Roselawn Cemetery Lots: are still available for parishioners at a 15% discount off list prices. 2017 discounted prices are: Monument Lot (2 graves) $5,865.00; Flat Lot A (2 graves) $3,485.00; Flat Lot B (1 grave-limited availability) $2,040.00. If interested in learning more or to purchase a lot, please contact the church office.

Patristic Wisdom: “Zeal for You house has consumed Me” (Ps.69.9). Do we ever thing how great the Lord’s zeal and longing is for His house, that is our heart? He says, “Behold, I stand at the door and knock; if anyone hears My voice and opens the door, I will come in to him” (Rev.3:20)    Archmandrite Ioannikios Kotsonis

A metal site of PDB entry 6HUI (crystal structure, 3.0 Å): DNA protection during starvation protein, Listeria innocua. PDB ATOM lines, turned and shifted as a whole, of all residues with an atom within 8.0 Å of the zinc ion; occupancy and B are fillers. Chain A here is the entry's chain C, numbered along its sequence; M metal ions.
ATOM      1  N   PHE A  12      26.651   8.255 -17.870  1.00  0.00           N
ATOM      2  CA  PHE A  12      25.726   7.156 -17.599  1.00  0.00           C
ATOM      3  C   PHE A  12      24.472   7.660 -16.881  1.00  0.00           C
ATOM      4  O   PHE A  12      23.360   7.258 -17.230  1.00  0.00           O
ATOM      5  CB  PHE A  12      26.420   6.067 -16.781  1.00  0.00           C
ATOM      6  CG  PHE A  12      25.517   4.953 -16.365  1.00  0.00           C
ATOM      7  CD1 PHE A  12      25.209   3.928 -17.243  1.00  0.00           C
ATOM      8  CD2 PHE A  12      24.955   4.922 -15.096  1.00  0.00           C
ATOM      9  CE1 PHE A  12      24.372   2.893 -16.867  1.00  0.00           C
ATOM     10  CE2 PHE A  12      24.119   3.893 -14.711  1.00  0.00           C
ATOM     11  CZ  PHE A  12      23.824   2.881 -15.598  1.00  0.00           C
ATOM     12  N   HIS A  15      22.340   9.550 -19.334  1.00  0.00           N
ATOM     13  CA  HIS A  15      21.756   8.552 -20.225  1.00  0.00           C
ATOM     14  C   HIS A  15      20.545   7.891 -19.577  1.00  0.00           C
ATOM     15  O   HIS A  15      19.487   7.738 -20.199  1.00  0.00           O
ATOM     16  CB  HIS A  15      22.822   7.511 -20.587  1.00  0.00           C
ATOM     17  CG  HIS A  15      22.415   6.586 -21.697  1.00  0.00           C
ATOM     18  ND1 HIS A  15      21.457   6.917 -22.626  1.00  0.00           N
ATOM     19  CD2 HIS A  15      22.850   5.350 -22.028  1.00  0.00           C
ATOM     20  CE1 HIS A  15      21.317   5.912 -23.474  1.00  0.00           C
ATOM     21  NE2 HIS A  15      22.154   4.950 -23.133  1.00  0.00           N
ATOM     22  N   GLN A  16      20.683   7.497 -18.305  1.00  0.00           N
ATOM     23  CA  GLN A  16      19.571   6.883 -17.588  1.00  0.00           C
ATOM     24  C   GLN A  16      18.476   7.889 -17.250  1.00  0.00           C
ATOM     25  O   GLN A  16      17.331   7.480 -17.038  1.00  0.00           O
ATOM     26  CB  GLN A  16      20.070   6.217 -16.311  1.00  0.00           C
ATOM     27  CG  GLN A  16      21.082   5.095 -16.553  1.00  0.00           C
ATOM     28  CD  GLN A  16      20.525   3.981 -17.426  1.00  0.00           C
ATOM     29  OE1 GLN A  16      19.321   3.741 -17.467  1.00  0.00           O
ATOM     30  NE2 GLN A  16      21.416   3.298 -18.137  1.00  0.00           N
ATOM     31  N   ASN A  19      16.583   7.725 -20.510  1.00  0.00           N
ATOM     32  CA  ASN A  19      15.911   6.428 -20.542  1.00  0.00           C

Holy Land/Russia Pilgrimage Fall 2017: next upcoming meeting at St. Mary's OCA on Sunday February 26, 11:00am. Holy Land portion of the tour is 9 days and costs approximately $1,300.00 plus air, travel insurance and tips with a minimum of 20 participants. Russian portion of the pilgrimage is before Holy Land trip, cost TBA. Several options available. Pilgrimage hosted by Icon Art Studios under the leadership of Tom Rudquist at and Deb Korluka  Registration meeting TBA in March.

Pictorial Directory 2015 One free copy for every family who sat or submitted a photo. Contact Julie to obtain your free copy. Otherwise, $10 per copy with one copy limit per family available in the bookstore.

Save the Date! The St. George Greek Festival will be August 19-20. 2017. A Festival Committee meeting date will be announced in the next few weeks. More volunteers are always needed to serve on committees; if you are interested, please contact Jon Kennedy, Phyllis Kapetanakis or Alexis Bighley.